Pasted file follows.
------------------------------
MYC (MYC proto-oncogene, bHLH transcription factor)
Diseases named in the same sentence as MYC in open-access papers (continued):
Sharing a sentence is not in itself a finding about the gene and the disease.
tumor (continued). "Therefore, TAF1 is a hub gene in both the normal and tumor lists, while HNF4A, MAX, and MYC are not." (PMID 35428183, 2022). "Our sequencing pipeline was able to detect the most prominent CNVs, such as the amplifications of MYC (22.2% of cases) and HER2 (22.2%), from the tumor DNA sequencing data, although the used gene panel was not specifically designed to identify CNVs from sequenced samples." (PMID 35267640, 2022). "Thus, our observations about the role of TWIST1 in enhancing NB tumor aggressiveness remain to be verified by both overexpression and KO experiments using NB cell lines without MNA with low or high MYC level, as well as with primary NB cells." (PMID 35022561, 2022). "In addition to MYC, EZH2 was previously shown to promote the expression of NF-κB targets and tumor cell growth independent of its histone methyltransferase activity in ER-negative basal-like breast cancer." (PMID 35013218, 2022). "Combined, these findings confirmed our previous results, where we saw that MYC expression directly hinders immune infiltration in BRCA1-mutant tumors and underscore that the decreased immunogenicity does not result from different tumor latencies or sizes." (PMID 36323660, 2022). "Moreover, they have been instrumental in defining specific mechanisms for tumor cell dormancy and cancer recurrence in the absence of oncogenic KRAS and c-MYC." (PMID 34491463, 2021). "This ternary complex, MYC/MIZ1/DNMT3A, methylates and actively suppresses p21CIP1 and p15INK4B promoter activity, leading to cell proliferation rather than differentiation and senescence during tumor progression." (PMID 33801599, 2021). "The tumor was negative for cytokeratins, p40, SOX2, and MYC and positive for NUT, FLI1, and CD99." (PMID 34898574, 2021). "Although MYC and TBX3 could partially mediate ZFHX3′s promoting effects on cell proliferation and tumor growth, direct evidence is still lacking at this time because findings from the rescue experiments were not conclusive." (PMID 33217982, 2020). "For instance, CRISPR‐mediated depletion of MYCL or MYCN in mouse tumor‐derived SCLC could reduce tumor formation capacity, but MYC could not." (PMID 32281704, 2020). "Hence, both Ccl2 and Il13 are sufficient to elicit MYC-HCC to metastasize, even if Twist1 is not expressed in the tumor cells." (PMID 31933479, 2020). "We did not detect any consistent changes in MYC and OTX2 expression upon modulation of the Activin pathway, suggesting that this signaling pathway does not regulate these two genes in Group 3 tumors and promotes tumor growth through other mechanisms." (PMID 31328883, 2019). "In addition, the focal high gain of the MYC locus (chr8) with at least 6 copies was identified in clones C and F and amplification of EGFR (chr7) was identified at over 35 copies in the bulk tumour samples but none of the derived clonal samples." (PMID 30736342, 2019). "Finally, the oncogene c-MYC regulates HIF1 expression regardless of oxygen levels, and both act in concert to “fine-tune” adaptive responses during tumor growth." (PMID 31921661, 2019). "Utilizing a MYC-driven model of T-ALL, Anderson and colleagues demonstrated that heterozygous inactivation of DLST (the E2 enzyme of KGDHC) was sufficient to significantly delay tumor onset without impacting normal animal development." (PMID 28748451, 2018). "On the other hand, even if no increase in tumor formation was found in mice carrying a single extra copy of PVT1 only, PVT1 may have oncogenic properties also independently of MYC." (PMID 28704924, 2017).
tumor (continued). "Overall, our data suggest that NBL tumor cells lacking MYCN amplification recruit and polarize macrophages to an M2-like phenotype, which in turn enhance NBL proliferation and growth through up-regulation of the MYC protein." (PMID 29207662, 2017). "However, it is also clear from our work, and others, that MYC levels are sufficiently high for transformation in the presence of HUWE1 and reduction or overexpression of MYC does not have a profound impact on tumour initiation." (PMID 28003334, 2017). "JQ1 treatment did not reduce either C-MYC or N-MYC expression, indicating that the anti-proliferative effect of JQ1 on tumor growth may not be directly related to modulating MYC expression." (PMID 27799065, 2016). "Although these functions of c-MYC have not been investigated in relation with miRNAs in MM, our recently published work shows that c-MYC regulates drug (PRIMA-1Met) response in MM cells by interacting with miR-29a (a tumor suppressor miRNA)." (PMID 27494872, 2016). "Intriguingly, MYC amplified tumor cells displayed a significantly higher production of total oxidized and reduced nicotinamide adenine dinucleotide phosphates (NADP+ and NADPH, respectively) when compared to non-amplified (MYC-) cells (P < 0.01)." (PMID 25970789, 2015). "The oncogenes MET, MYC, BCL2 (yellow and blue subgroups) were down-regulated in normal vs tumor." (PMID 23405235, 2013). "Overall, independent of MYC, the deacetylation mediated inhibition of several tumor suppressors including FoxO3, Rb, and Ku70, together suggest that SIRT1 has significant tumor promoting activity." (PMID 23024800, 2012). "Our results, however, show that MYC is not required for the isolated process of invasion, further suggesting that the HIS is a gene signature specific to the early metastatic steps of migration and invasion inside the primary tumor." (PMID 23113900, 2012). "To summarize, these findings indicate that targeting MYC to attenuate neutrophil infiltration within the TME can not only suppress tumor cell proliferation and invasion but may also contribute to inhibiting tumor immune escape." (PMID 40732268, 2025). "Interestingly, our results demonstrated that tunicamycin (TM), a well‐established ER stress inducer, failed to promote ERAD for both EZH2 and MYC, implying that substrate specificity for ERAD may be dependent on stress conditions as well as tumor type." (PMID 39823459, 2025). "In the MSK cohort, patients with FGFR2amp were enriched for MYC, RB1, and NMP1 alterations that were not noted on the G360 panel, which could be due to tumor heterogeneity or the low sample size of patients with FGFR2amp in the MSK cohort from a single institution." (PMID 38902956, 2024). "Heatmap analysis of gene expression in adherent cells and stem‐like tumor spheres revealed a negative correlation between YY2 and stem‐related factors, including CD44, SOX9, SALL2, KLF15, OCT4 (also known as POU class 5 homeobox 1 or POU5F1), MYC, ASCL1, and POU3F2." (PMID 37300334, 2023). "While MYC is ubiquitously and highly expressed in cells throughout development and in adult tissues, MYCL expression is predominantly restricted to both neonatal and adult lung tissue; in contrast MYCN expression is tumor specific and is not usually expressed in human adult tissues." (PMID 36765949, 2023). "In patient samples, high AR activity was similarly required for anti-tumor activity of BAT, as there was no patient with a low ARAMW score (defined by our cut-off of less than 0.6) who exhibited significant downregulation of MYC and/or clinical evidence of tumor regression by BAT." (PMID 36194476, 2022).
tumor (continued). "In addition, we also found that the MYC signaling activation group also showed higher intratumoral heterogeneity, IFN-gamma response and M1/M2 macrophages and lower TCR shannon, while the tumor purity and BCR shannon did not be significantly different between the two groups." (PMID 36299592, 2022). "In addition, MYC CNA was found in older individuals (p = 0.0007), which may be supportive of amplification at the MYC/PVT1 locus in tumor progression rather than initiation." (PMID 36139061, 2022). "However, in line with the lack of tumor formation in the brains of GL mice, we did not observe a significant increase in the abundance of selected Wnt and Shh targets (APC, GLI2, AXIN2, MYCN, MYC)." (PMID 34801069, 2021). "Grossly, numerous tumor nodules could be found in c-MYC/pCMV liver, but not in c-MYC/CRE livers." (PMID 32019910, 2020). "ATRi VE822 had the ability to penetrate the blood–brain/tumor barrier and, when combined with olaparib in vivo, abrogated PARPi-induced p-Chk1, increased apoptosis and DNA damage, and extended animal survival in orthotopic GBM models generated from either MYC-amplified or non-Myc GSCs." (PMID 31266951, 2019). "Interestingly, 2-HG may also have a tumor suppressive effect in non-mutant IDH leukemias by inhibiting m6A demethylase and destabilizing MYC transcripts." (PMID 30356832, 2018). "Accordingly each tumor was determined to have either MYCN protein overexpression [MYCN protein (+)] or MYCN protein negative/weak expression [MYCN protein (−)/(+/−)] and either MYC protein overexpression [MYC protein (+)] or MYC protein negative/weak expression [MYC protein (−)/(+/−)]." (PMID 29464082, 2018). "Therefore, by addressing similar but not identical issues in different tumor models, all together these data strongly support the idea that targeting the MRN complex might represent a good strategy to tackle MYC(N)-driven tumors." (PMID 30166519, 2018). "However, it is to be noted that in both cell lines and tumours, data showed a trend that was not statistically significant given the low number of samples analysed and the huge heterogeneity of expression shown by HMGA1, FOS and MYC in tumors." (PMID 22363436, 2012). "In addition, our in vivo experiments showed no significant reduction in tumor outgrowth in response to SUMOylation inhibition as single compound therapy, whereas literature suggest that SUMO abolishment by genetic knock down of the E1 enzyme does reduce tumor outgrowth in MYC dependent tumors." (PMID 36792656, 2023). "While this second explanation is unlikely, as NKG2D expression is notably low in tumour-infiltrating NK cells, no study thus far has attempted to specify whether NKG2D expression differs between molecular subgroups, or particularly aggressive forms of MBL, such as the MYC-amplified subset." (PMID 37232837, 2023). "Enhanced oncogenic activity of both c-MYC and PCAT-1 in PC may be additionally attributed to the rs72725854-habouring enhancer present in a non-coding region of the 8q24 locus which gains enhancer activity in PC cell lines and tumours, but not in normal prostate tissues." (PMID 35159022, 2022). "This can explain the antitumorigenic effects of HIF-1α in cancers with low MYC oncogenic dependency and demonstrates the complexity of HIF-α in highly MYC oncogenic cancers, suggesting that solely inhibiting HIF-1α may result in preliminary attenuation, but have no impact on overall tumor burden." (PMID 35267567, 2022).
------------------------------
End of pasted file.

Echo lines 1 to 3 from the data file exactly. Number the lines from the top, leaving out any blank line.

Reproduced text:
MYC (MYC proto-oncogene, bHLH transcription factor)
Diseases named in the same sentence as MYC in open-access papers (continued):
Sharing a sentence is not in itself a finding about the gene and the disease.